Patellofemoral Pain Syndrome
Original Editor - Kristin Zumo
- 1 Definition/Description
- 2 Clinically Relevant Anatomy
- 3 Epidemiology /Etiology
- 4 Characteristics/Clinical Presentation
- 5 Differential Diagnosis
- 6 Diagnostic Procedures
- 7 Outcome Measures
- 8 Examination
- 9 Medical Management
- 10 Physical Therapy Management
- 11 Resources
- 12 References
Patellofemoral Pain Syndrome (PFPS) is an umbrella term used for pain arising from the patellofemoral joint itself, or adjacent soft tissues. It is a chronic condition that tends to worsen with activities such as squatting, sitting, climbing stairs, and running. Historically it has been referred to as anterior knee pain but this is misleading as the pain can be felt in all aspects of the knee (including the popliteal fossa).
The differential diagnosis of PFPS include chondromalacia patellae and patellar tendinopathy. Both are not considered to be under the umbrella term of PFPS though patients will complain of similar symptoms. The pathophysiology is thought to be different and therefore there is alternative treatment.
Clinically Relevant Anatomy
The knee (art. Genus) consists of two major joints, the tibiofemoral joint and the patellofemoral joint. In this case, the problem will be localized in the patellofemoral joint:
The patella sits within the femoral groove; the fascies articularis patellae (posterior side) is covered with cartilage that glides over the cartilage of the anterior part of the femoral condyles (femoral groove). In this synovial joint movement and gliding creates minimal resistance due to the synovial fluid which is present around the knee and produced by the membrane synovialis, the internal part of the joint capsule during movement. Several bursae also produce synovial fluid within the capsule. The knee capsule is attached all around the patella, so only the fascies articularis patellae and femoralis are in contact with the synovial fluid. The collateral ligaments are merged with the capsule and they contributed in joint stability. On the anterior side of the patella between the patellar tendon (which is attached to the patella) and the skin, there is an extra bursa (prepatellaris) which is normally not in contact with the knee capsule and ensures a better gliding of the patellar tendon. There is a similar bursa (infrapatellaris) at the level of the tuberositas tibiae. When the knee is inflamed, these bursae can become hyperproductive (swollen). This is possible related to increase of anterior knee pain.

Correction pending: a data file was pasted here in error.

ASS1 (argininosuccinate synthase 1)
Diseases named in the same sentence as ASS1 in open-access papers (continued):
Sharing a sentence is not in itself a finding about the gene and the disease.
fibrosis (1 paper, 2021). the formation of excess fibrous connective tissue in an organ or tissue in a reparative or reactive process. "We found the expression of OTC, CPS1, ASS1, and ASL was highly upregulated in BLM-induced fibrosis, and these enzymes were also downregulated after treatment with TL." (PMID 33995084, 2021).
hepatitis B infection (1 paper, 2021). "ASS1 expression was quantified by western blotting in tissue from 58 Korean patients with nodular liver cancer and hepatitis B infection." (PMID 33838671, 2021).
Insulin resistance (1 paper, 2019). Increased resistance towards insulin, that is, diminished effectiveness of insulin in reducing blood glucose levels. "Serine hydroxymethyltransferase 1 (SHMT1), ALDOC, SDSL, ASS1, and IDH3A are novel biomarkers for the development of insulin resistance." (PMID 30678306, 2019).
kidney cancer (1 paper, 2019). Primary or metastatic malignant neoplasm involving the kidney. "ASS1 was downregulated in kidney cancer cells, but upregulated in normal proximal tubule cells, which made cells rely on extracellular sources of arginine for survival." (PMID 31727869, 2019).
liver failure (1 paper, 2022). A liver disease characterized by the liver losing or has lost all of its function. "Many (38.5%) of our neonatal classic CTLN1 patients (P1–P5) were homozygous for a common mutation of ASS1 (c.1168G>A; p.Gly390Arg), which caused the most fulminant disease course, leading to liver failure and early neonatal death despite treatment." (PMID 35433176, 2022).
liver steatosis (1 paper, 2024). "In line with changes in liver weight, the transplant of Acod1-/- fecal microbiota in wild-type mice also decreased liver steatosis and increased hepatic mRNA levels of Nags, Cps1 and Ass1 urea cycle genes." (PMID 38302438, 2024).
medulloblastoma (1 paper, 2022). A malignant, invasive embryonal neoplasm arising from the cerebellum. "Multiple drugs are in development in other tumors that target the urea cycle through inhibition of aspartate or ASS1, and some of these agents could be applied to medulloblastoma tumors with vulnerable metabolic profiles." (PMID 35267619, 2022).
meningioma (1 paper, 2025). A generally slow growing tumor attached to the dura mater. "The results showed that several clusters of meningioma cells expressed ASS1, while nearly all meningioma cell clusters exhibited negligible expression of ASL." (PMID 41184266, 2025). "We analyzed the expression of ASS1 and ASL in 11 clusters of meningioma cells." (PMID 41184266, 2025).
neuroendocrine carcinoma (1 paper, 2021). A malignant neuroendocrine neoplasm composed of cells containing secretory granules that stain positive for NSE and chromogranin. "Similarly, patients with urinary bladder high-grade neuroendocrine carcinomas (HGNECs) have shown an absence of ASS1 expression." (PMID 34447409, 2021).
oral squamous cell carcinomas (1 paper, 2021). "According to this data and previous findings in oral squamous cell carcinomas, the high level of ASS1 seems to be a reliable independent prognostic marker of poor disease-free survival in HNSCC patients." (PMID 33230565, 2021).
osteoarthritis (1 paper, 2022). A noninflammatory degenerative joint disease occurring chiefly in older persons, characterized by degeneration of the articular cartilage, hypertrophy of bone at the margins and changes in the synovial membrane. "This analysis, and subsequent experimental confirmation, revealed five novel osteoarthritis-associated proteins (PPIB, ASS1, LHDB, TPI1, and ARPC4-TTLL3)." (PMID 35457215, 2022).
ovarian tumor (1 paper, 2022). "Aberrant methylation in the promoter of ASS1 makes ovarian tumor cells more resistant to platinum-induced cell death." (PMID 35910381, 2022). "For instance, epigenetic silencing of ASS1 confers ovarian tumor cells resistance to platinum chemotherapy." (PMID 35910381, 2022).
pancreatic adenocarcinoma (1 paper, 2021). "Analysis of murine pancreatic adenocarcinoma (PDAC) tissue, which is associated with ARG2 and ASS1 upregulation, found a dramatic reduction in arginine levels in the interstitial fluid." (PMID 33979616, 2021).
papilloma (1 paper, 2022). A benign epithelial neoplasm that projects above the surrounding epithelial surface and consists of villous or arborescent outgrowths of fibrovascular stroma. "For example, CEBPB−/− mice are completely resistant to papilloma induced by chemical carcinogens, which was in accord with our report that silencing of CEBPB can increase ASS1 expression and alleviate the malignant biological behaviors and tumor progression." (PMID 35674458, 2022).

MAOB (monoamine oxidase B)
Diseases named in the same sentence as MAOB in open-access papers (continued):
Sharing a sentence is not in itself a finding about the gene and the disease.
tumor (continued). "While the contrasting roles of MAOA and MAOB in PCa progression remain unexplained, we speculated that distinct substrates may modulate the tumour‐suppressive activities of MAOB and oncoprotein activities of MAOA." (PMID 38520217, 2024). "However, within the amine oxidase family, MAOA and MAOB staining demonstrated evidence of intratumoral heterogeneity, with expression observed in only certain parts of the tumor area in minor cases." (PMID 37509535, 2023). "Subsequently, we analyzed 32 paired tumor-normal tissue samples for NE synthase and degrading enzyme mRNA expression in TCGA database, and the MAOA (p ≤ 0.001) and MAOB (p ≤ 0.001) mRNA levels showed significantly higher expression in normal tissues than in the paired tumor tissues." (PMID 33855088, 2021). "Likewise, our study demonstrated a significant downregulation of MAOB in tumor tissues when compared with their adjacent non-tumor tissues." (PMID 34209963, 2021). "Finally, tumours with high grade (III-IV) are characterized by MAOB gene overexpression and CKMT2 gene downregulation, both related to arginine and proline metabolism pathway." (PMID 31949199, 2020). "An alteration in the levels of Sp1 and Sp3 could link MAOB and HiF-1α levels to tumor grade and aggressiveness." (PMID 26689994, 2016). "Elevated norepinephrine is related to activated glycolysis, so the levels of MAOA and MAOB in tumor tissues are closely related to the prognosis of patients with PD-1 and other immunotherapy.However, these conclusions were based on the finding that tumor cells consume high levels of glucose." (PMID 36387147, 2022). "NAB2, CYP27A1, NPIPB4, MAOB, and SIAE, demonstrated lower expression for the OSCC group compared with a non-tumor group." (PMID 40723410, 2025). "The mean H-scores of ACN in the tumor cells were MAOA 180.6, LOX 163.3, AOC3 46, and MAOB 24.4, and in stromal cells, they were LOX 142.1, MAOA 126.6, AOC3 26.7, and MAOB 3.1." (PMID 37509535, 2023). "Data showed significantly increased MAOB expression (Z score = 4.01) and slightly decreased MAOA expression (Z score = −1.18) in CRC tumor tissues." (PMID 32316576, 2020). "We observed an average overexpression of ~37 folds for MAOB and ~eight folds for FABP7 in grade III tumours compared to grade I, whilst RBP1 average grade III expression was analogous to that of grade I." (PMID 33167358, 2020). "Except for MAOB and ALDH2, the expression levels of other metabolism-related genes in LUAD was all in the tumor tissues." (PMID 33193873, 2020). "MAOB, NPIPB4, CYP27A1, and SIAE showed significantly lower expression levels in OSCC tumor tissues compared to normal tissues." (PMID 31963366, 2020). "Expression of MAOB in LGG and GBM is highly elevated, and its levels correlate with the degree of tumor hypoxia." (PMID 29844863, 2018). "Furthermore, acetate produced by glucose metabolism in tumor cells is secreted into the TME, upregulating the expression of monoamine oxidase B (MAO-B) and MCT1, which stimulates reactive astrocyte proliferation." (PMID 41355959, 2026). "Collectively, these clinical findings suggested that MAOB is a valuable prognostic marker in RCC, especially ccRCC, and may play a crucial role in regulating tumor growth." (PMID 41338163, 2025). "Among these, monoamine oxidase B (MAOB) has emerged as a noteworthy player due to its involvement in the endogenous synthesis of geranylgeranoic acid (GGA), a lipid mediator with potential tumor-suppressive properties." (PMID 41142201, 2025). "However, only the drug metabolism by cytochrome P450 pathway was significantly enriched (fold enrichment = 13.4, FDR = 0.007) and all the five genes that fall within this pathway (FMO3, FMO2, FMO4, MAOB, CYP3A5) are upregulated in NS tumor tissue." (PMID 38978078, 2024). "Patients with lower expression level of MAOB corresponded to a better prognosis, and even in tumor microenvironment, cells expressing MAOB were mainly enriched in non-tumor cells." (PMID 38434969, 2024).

Although each ligament has its own responsibility in supporting and protecting the knee, ligaments also provide assistive support to other ligaments. But the two ligaments that are most associated with PFPS are the two collateral ligaments (lateral and medial), because they are merged with knee capsule. Epicondylopatellar and meniscopatellar ligaments form the medial and lateral retinaculum patellar part of a ligamentous complex which provides for a medial and lateral attachment of the patellar tendon at the level of the patella.
PFPS can be due to a patellar trauma, but it is more often a combination of several factors (multifactorial causes): overuse and overload of the patellofemoral joint, anatomical or biomechanical abnormalities, muscular weakness, imbalance or dysfunction. It’s more likely that PFPS is worsened and resistive to treatment because of several of these factors.
One of the main causes of PFPS is the patellar orientation and alignment. (fig.1) When the patella has a different orientation, it may glide more to one side of the facies patellaris (femur) and thus can cause overuse/overload (overpressure) on that part of the femur which can result in pain, discomfort or irritation. There are different causes that can provoke such deviations.
The patellar orientation varies from one patient to another; it can also be different from the left to right knee in the same individual and can be a result of anatomical malalignments. A little deviation of the patella can cause muscular imbalances, biomechanical abnormalities … which can possibly result in PFPS. Conversely, muscular imbalances or biomechanical abnormality can cause a patellar deviation and also provoke PFPS. For example: When the Vastus Medialis Obliquus isn’t strong enough, the Vastus Lateralis can exert a higher force and can cause a lateral glide, lateral tilt or lateral rotation of the patella which can cause an overuse of the lateral side of the facies patellaris and result in pain or discomfort. The opposite is possible but a medial glide, tilt or rotation is rare. Another muscle and ligament that can cause a patellar deviation is the iliotibial band or the lateral retinaculum in case there is an imbalance or weakness in one of these structures. (see table 1)